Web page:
We really do need to get this right. The figures suggest that even a lot of non-SNP supporters rate Nicola top of the pile in the current field. And I think the SNP is getting some admiring glances now in England because of the performance of Blackford and Cherry et al in Westminster, and a sense that there is some certainty, determination and consistency in the SNP position (not just on Brexit)

    54. Robert Peffers says:

      All I’ve got to say on that one is the number of totally, and obviously, poorly educated people you meet on doorsteps who say, “Ah jist hate yon Nicolasturgeon”, and when you gently ask them, “Oh! Why would that be then”? and the only answer you get is, “Jist Because”.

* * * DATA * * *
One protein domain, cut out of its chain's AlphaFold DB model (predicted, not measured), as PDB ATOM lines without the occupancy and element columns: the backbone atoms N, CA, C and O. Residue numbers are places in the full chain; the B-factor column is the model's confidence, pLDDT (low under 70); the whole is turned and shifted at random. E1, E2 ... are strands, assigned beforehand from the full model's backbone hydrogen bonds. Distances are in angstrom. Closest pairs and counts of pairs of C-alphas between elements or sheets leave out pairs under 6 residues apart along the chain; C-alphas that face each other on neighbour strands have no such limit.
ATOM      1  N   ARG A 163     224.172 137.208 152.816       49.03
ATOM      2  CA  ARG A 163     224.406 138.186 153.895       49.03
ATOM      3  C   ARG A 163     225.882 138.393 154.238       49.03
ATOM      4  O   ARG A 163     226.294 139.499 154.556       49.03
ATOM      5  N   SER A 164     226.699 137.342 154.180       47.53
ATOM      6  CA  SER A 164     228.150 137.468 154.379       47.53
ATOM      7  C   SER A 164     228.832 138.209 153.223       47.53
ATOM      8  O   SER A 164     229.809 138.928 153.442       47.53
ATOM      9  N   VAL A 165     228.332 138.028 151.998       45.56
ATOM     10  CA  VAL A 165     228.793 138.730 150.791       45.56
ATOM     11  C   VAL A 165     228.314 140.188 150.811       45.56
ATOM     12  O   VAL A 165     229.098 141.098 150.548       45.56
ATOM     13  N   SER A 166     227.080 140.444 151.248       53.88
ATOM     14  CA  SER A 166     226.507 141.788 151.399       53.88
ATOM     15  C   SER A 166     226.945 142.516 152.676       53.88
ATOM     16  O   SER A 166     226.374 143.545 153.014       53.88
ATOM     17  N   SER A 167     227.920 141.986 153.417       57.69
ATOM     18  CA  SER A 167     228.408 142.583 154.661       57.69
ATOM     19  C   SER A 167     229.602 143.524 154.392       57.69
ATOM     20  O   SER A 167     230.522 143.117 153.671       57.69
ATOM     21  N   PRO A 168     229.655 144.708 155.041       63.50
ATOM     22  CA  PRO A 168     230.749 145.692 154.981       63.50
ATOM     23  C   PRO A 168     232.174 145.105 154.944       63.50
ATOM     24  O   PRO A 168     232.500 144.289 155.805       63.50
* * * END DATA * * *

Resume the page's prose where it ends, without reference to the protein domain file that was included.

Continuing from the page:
Now here’s the point – if you press them with , “Jist because o’ what wid yon be, then?” Their answer is almost certainly going to be, “Jist because”.

      They hate the FM but haven’t the first clue as to why they hate her. It doesn’t take an Einstein to figure it out – now does it?

    55. Petra says:

      Amazing that Nicola Sturgeon is doing so well whilst, as some have pointed out on here, she gets little airtime and is discredited constantly by the Unionist supporting media. It’s also worth mentioning that she’s at a real disadvantage taking it that Scotland is not an Independent country and Westminster still has around 85% control over powers. In other words, imo, Nicola Sturgeon’s capacity to show her true leadership qualities is stymied at every turn.

    56. defo says:

      Robert J,
      I think the rot really set in with New Labour.